One year ago, the Mayor, TfL and Metropolitan Police launched the Vision Zero Action Plan, a bold strategy to eliminate all deaths and serious injuries from London’s roads. Each year, almost 4,000 people are killed or seriously injured on London’s streets, taking a devastating toll on the people involved, their families and communities across the capital. More worryingly still, people from more deprived areas, some ethnic minorities, disabled people, children and older people are disproportionately affected by road danger.
Since launching the Vision Zero Action Plan one year ago in London, TfL, the Met and many boroughs and organisations in London have been working towards achieving the goal. This includes transforming London’s most dangerous junctions, increasing enforcement against reckless and dangerous motorists who put lives at risk, and developing a new standard that seeks to remove the most dangerous HGVs from London’s roads. There are also plans to build protected cycle lanes, lower speed limits and launch several behaviour change initiatives including Junior Roadwatch, where children stop speeding motorists outside schools. However much more needs to be done.
The Vision Zero Action Plan covers 5 main areas:
Vision Zero will encourage travelling at speeds appropriate to the streets of a busy and populated city through the widespread introduction of new lower speed limits. This includes a progressive speed limit policy for the Transport for London Road Network, which will see stakeholders engaging on 20mph becoming the default speed limit within the central London Congestion Charging zone and in other locations and town centres across London. This is because a person is about five times less likely to be fatally injured if hit at 20mph than at 30mph.
A key to making people feel safe on London’s streets is reducing danger at locations where the likelihood of injury is higher than in other places. Action will focus on improving junctions, which are the most risky and dangerous locations and where cyclists and motorcyclists are particularly vulnerable. This will include designing an environment that is forgiving of mistakes by transforming junctions and ensuring safety is at the forefront of all design schemes. With 76% of collisions in London occurring at junctions, these changes will play a key role in reducing the number of road casualties.
Delivering the Healthy Streets Approach means reducing the dominance of motor vehicles on London’s streets. This not only means reducing the use of motor vehicles, but also reducing the danger that they pose. Vision Zero aims to reduce the risk posed by the most dangerous vehicles by introducing a world-leading Bus Safety Standard across London’s entire bus fleet and a new ‘Direct Vision Standard‘ for Heavy Goods Vehicles. This is especially important as TfL has informed Age UK London that the number of older Londoners injured by HGVs is disproportionately high when compared to other age groups.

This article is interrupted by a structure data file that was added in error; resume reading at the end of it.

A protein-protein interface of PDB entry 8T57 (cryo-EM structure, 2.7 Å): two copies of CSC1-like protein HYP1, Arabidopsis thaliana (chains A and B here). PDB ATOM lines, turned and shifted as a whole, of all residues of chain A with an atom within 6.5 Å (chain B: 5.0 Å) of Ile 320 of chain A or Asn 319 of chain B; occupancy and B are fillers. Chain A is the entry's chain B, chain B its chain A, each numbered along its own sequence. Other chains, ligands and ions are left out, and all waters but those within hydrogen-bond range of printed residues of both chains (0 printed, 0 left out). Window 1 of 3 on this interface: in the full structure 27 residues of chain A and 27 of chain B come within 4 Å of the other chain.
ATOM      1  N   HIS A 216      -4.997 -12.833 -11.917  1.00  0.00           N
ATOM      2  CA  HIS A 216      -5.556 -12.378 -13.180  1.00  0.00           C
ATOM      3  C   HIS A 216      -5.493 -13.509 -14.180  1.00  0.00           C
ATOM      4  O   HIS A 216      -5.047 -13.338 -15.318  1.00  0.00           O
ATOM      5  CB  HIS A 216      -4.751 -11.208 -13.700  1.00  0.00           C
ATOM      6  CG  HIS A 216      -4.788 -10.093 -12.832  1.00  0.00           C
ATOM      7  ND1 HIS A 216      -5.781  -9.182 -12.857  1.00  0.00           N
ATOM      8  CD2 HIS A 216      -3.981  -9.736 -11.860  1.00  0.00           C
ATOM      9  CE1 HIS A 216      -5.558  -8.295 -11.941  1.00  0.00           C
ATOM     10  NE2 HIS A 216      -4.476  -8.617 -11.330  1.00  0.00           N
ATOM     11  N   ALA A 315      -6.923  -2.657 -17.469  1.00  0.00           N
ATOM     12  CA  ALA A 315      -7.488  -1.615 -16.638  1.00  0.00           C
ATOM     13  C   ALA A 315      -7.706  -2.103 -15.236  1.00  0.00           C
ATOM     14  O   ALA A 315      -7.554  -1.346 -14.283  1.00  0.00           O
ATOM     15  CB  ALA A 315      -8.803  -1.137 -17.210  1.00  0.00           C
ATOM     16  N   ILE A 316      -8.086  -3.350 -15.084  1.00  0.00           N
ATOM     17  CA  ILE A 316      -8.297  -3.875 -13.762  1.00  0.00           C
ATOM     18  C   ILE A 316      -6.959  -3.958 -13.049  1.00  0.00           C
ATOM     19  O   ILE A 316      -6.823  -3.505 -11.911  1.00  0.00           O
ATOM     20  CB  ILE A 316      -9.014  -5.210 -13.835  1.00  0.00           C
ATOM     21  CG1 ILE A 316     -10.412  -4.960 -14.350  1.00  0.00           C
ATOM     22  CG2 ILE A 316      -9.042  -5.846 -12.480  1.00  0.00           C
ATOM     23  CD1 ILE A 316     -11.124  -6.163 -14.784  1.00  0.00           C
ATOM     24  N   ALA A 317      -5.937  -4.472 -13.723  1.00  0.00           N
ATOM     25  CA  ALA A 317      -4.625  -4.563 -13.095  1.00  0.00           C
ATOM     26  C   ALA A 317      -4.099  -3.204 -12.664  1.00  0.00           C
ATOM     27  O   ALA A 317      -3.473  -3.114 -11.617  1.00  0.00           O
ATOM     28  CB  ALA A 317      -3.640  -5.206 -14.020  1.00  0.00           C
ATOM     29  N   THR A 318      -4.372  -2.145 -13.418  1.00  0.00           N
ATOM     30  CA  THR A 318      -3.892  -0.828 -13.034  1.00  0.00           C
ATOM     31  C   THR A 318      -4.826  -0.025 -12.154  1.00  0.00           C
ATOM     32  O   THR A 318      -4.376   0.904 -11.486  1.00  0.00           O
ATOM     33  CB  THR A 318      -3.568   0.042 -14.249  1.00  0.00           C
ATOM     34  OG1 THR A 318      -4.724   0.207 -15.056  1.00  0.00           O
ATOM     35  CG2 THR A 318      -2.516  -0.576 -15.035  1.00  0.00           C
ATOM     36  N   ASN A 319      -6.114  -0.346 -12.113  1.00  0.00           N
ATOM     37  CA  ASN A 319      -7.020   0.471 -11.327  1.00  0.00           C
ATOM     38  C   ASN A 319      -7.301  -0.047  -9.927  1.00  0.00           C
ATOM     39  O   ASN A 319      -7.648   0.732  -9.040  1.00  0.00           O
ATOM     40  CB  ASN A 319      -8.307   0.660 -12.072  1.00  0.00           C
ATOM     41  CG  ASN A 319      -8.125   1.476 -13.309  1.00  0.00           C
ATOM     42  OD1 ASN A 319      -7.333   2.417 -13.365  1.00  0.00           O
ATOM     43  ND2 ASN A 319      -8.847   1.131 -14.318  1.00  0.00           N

This area focuses on encouraging all road users to travel safely by reducing the likelihood of road users making mistakes or behaving in a way that is risky for themselves and other people. Police data shows that 93 per cent of all factors contributing to collisions in London are due to a limited number of behaviours, including risky decision making, distractions, and drink/drug driving. This will be pursued through targeted enforcement, marketing campaigns, education programmes and safety training for cyclists, motorcycle and moped riders.
The last main area of the Vision Zero Action Plan concentrates on understanding the causes of collisions is fundamental to learning from them and preventing their re-occurrence. This will be achieved by developing systematic information sharing and learning, along with improving justice and care for the victims of traffic incidents. Collision investigation by the police can provide vital knowledge, for the development of effective road danger reduction measures and crucially can help bring justice for the victims of road collisions resulting from criminal negligence.
To promote the Vision Zero plan, TfL has launched the “Know My Name” campaign. ‘Know My Name’, shares the stories of five victims of road trauma to communicate the impact it has on people’s lives and our shared conviction that even one death or serious injury is one too many. One of these stories comes from an older Londoner, Geoff, whose wife was killed when she was hit by a large goods vehicle while cycling six years ago. Geoff’s story is a harrowing reminder that older people are one of the demographic groups that are disproportionately affected by road danger.
Our CEO Paul Goulden commented on the Vision Zero plans:
Road safety is a key part of our plans to make London an Age-friendly City so we are pleased to see TfL taking action to eliminate road deaths in the capital. Research shows that people aged over 60 represent 45% of pedestrian fatalities in London, a terrifyingly high figure that shows just how important Vision Zero is. That said, it is important that any traffic calming measures that arise from Vision Zero are fully age-friendly and suitable for people with physical and sensory impairments. This means finding solutions that do not act as trip hazards for those crossing the road and do not cause unnecessary clutter along walkways.
Ensuring that older Londoners feel safe and confident when navigating their city is hugely important for both their mental and physical health, helping to reduce isolation and providing a means of exercise. If delivered correctly, Vision Zero can make a vital contribution towards our aim to build an Age-friendly London.
To find out more about making London’s transport network Age-friendly, click here.